that are impacting the price changes. Here, prediction algorithms
such as Kalman filter [1] and optimization methods such as Nash
equilibrium [2] can be helpful; but, for this specific problem, AI can
play a significant role. For this, ML methods are developed in many
research papers to evaluate the prediction power of AI in the stock
markets. The ML algorithms that are implemented for this purpose
mostly try to figure out patterns of data, measure the investment
risk, or predict the investment future.
This field’s efforts have led to two central theoretical hypotheses:
Efficient Market Hypothesis (EHM) and Adaptive Market
Hypothesis (AMH). The EMH [3] claims that the spot market price
is ultimately a reaction to recently published news aggregation.
Since news prediction is an impractical phenomenon, market
prices are always following an unpredictable trend. This hypothesis
implies that there is no possible solution to ’beat the market.
On the other hand, the AMH [4] is trying to find a correlation
between the evidential EMH and the extravagant behavioral finance
principles. Behavioral finance tries to describe the market trend
by psychology-based theories. Regarding the AMH, investors can
leverage the market efficiency weakness to gain profit from share
trading.
Relying on the AMH statement, there should be possible solutions
to predict the future of market behavior. Considering this fact,
along with the Dow theory [5], leads to the creation of two
basic stock market analysis principles: fundamental and technical.
Fundamental analysis tries to investigate a stock’s intrinsic
value by evaluating related factors such as the balance sheet,
micro-economic indicators, and consumer behavior. Whenever
the stock value computed by this strategy is higher/lower than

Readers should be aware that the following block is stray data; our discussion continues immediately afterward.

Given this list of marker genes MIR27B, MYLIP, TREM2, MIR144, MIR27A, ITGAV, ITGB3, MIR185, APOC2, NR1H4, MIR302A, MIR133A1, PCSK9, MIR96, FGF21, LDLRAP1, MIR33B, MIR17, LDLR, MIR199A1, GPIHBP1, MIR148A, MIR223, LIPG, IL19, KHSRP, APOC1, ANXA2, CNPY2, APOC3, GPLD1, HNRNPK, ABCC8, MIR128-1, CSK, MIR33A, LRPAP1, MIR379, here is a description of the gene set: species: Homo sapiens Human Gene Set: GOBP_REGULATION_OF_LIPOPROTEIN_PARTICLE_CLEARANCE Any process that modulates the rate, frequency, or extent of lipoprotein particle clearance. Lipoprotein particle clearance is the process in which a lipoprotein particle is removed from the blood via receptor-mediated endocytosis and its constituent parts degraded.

the market price, investors are attracted to buy/sell it. On the
other hand, the technical analysis only examines the stock’s
price history and makes the trading decisions based on the
mathematical indicators exploited from the stock price. These
indicators include relative strength index (RSI), moving average
convergence/divergence (MACD), and money flow index (MFI)
[6].
Decades ago, the proposed market analysis was performed by
financial analysts; but through the development of computing
power and artificial intelligence, this process could also be done
by data scientists. Nowadays, the power of ML strategies in
addressing the stock market prediction problem is strengthening
rapidly in both fundamental and technical analyses. In an early
study leveraging ML for stock market prediction, Piotroski et al.
[7] introduced an ML model called F-Score to evaluate companies’
actual share values. Their method was based on nine factors
exploited by a company’s financial reports divided into three main
categories: profitability, liquidity, and operating efficiency. They
implemented the F-Score algorithm on the historical companies’
financial reports of the U.S. stock market for twenty years
from 1976 to 1996 and presented remarkable outcomes. Some
years later, Mohanram et al. [8] proposed a developed ML
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algorithm named G-Score to decide on trading stocks. Their
approach was based on fundamental analysis applying financial